The National Institute of Standards and Technology has concluded that a serious incident early this year at its research reactor can be traced to mistakes made by its staff, which has suffered from a loss of experience following several years of increased turnover.
(Image credit – NIST)
The National Institute of Standards and Technology sent a report to the Nuclear Regulatory Commission last week that analyzes the root causes of an incident on Feb. 3, when the research reactor NIST operates released radiation into the surrounding facility. According to the report, during a routine refueling operation inexperienced staff members failed to identify an improperly secured fuel element that, when the reactor restarted, led to a disruption in coolant flow, causing the element to overheat and deform.
NIST explains that the reactor is refueled manually and that, despite safeguards, hands-on experience is needed to ensure certain steps of the process are performed properly, including latching. NIST also points out in the report that turnover has led to a decline in the aggregate experience of the reactor’s staff and that trainees have recently had less opportunity to participate in refueling operations due to the pandemic.
The root-cause analysis is a key step toward restarting the reactor, which has been offline since the incident. The reactor is the heart of the NIST Center for Neutron Research (NCNR), a national facility that typically serves more than 2,500 researchers annually. Nearly half of all neutron-scattering research in the U.S. takes place at the center and it is the nation’s preeminent source for “cold” neutrons, which travel at slow speeds and are optimal for certain kinds of experiments.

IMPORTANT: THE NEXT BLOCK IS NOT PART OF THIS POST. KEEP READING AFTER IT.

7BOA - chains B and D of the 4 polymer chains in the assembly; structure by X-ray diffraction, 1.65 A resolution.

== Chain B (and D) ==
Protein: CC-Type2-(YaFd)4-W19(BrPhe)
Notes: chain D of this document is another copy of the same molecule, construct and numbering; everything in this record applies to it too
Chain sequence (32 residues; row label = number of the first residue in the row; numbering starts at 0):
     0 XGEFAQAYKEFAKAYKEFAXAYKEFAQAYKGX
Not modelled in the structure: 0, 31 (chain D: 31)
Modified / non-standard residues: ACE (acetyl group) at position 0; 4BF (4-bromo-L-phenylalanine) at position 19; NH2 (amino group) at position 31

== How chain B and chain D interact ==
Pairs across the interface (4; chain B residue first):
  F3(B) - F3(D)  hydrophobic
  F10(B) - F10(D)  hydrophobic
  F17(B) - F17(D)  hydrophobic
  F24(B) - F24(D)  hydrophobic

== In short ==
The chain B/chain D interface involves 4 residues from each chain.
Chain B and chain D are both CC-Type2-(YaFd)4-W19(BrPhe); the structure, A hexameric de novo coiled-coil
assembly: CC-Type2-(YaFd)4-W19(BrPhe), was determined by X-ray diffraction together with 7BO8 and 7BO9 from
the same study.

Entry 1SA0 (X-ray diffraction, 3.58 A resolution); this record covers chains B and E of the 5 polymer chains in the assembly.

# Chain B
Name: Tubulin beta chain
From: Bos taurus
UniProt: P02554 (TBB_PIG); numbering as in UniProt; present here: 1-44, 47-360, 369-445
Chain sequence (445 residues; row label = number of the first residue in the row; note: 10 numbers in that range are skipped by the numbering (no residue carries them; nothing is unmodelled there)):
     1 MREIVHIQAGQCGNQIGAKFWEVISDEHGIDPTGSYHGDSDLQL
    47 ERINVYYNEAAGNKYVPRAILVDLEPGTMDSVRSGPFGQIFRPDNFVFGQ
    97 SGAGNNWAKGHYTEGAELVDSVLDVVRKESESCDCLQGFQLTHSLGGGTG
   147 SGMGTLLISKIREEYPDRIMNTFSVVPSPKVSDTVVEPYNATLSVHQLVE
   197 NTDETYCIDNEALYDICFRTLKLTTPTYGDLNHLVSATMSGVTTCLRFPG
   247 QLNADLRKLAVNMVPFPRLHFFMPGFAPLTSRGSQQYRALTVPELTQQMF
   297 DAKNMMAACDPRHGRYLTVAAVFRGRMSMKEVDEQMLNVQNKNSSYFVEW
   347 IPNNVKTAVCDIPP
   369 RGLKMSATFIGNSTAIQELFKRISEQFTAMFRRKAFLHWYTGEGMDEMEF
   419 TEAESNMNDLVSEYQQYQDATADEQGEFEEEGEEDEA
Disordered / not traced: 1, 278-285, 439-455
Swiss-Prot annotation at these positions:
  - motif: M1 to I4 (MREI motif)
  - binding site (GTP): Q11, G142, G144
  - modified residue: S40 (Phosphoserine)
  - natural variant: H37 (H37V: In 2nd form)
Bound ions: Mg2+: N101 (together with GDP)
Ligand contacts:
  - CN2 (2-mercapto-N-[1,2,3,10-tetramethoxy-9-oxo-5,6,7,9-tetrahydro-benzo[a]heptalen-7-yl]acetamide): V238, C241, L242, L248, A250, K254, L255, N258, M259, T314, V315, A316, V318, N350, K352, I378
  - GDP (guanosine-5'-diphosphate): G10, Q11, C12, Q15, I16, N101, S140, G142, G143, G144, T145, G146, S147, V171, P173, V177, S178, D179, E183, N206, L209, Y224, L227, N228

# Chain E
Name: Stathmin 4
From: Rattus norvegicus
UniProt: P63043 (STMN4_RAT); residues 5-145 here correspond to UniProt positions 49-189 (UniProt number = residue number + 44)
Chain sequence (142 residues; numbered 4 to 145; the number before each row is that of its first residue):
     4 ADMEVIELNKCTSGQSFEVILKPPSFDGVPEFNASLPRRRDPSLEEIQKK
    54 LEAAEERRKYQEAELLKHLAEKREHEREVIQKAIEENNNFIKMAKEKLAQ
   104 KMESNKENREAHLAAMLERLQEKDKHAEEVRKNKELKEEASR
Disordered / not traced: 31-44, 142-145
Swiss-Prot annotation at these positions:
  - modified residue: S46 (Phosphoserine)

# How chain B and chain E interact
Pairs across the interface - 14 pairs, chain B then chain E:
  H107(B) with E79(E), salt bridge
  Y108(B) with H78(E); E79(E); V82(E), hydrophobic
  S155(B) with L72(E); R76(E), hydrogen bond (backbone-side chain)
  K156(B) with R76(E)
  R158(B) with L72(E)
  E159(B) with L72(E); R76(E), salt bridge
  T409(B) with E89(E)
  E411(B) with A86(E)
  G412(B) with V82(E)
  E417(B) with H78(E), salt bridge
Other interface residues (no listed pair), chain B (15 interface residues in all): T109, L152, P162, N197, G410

Deficiencies in training and personnel experience flagged
Detailing NCNR’s staffing situation, NIST’s report states that since 2015 a total of 15 licensed reactor operators have either retired or left the center and that most years the agency has hired several operator candidates as replacements. It also notes NIST hired a new chief of reactor operations in 2019 who then left in 2020 and that the reactor has since had three interim chiefs.
With this turnover, the number of highly experienced operators has dropped off markedly over the last decade while the number of reactor operators with less than three years of experience rose sharply in just the last two years. By 2021, the report states it was typical for there to be two licensed senior reactor operators and two unlicensed trainees working on a shift.
The report also details recent shortcomings in training new operators.
It explains that to refuel the reactor operators must stand atop it and use specialized tools to maneuver fuel elements into their latched position without being able to visually observe their placement inside the reactor. According to the report, all trainees practice fuel-handling using a mockup test stand, but the latching process cannot be simulated on the stand and must be learned during actual refueling.